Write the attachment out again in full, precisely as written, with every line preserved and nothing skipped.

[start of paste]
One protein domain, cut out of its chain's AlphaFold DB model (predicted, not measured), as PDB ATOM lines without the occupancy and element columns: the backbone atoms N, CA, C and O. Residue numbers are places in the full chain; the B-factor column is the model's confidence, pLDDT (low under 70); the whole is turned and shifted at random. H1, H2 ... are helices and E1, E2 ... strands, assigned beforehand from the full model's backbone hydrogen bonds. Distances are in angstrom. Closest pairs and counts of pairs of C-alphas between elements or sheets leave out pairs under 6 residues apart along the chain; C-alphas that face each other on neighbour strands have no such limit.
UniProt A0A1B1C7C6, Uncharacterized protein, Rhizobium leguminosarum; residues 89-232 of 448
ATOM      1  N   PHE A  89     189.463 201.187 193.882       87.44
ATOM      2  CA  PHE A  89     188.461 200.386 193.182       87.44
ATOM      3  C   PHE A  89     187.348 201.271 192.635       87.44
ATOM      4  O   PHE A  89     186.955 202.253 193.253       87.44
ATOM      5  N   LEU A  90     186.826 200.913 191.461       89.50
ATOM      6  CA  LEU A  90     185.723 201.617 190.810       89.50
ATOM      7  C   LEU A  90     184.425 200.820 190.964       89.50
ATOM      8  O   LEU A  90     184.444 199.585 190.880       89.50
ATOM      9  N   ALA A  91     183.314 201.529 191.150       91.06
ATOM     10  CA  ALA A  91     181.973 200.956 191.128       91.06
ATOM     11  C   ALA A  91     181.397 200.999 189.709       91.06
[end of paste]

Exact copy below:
One protein domain, cut out of its chain's AlphaFold DB model (predicted, not measured), as PDB ATOM lines without the occupancy and element columns: the backbone atoms N, CA, C and O. Residue numbers are places in the full chain; the B-factor column is the model's confidence, pLDDT (low under 70); the whole is turned and shifted at random. H1, H2 ... are helices and E1, E2 ... strands, assigned beforehand from the full model's backbone hydrogen bonds. Distances are in angstrom. Closest pairs and counts of pairs of C-alphas between elements or sheets leave out pairs under 6 residues apart along the chain; C-alphas that face each other on neighbour strands have no such limit.
UniProt A0A1B1C7C6, Uncharacterized protein, Rhizobium leguminosarum; residues 89-232 of 448
ATOM      1  N   PHE A  89     189.463 201.187 193.882       87.44
ATOM      2  CA  PHE A  89     188.461 200.386 193.182       87.44
ATOM      3  C   PHE A  89     187.348 201.271 192.635       87.44
ATOM      4  O   PHE A  89     186.955 202.253 193.253       87.44
ATOM      5  N   LEU A  90     186.826 200.913 191.461       89.50
ATOM      6  CA  LEU A  90     185.723 201.617 190.810       89.50
ATOM      7  C   LEU A  90     184.425 200.820 190.964       89.50
ATOM      8  O   LEU A  90     184.444 199.585 190.880       89.50
ATOM      9  N   ALA A  91     183.314 201.529 191.150       91.06
ATOM     10  CA  ALA A  91     181.973 200.956 191.128       91.06
ATOM     11  C   ALA A  91     181.397 200.999 189.709       91.06